Oprah Winfrey has interviewed over 37,000 people throughout her career.
Oprah says that after each interview, without fail, the person she interviewed asks her, "How'd I do?"
Humans crave feedback. Even the most remarkable among us want validation that we're on the right path. That we're doing well.
Sales reps get feedback from managers. Athletes get feedback from coaches. Pop stars get feedback from TikTok.
In those situations, the feedback is instant. You do the thing, you get feedback, you identify your weakness, and then you improve.
Investing is different.
When you invest in early-stage companies, the cycle from investment to exit will take years.
So how do you know what your weaknesses are, and if you're improving as an investor? How do you get feedback?
Option 1: Work with the company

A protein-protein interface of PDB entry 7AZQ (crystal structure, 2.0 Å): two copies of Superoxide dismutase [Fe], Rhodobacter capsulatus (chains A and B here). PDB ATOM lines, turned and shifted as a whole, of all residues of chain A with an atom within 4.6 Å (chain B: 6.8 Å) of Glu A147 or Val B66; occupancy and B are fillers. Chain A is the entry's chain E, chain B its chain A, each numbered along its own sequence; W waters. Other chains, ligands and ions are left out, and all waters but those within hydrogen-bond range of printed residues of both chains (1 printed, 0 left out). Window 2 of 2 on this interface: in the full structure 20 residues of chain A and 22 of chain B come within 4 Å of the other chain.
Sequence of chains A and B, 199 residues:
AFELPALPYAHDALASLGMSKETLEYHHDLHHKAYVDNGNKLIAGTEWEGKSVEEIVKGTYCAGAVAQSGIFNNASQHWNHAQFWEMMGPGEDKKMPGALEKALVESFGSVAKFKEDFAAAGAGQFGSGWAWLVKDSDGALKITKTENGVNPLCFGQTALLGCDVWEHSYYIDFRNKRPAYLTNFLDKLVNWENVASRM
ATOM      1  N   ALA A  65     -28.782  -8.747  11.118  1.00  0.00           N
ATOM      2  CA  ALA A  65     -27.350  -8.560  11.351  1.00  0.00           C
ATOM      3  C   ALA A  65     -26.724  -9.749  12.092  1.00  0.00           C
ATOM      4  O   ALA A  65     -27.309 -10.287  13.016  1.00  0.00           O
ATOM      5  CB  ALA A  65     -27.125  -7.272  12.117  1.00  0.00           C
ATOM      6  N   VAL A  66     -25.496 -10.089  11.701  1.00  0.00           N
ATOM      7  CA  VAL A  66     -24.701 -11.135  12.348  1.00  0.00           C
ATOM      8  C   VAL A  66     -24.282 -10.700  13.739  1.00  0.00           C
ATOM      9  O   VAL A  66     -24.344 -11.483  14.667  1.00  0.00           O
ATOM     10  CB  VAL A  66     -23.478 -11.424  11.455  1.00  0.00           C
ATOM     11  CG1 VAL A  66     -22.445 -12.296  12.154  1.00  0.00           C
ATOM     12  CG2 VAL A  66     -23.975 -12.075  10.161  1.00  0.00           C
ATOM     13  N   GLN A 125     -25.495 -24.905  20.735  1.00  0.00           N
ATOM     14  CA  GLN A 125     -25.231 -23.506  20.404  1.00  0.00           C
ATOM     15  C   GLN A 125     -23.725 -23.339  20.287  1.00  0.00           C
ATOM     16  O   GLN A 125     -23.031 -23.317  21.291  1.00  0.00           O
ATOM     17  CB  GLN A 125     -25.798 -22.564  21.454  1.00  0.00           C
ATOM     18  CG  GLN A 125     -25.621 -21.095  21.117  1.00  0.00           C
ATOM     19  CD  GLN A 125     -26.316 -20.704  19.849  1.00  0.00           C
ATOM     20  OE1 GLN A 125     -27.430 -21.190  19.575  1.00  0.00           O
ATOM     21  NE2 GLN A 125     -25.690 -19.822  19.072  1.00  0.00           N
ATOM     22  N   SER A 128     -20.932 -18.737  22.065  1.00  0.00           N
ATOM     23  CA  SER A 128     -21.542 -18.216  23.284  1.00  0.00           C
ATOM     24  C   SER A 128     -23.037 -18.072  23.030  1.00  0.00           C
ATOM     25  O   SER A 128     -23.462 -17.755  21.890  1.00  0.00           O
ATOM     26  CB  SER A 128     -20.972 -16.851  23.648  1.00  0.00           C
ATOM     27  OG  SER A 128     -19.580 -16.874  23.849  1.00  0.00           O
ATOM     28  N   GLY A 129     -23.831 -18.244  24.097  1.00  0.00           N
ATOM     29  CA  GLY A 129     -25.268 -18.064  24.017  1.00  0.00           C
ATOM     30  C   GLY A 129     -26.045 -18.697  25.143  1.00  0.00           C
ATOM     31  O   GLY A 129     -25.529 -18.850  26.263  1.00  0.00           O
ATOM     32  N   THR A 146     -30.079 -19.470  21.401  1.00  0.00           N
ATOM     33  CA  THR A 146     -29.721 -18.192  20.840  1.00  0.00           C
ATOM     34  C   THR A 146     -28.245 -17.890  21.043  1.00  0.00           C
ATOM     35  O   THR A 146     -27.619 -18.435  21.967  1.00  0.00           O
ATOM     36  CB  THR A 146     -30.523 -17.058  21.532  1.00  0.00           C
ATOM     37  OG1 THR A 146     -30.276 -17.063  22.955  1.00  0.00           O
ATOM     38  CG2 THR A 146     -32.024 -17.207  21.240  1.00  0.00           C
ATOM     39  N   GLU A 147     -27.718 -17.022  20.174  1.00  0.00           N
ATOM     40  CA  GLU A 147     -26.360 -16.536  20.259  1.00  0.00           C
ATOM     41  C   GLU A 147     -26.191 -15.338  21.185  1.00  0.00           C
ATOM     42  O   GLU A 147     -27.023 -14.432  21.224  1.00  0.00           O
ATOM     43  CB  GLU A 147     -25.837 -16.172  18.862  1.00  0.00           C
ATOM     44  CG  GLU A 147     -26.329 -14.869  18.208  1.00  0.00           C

Once you invest in a company, write down a hypothesis. For example: "I think this team will find scrappy ways to get sh*t done."
Then, work with the team on a project to test your hypothesis.
For example: Offer regular feedback on their marketing emails. Help them with a project. Work with them on their deck.
You'll quickly learn if your hypothesis is true or false.
You may find that the team doesn't have any developers, yet managed to scrap together a website so they could start selling their product.
Or you'll discover they spend tons of time forecasting revenue, but haven't contacted any leads.
Whatever happens, you'll get firsthand information about how a startup can operate – whether that's good or bad – and learn how to recognize that behavior moving forward.
Option 2: Mentor startups
Nowadays every accelerator, incubator, and VC firm has a mentorship program (guilty).
And they're always looking for experienced operators to provide guidance to early-stage startups.
If you do this, you'll get critical insights about the business and team before putting any money into them.
And even if you work with a bunch of companies and decide not to invest in any of them, you'll learn how to spot teams that hustle (and teams that don't).
If you don't take the time to get feedback, you may find yourself making the same mistake over and over again... like consistently investing in teams that are great at pitching but bad at building.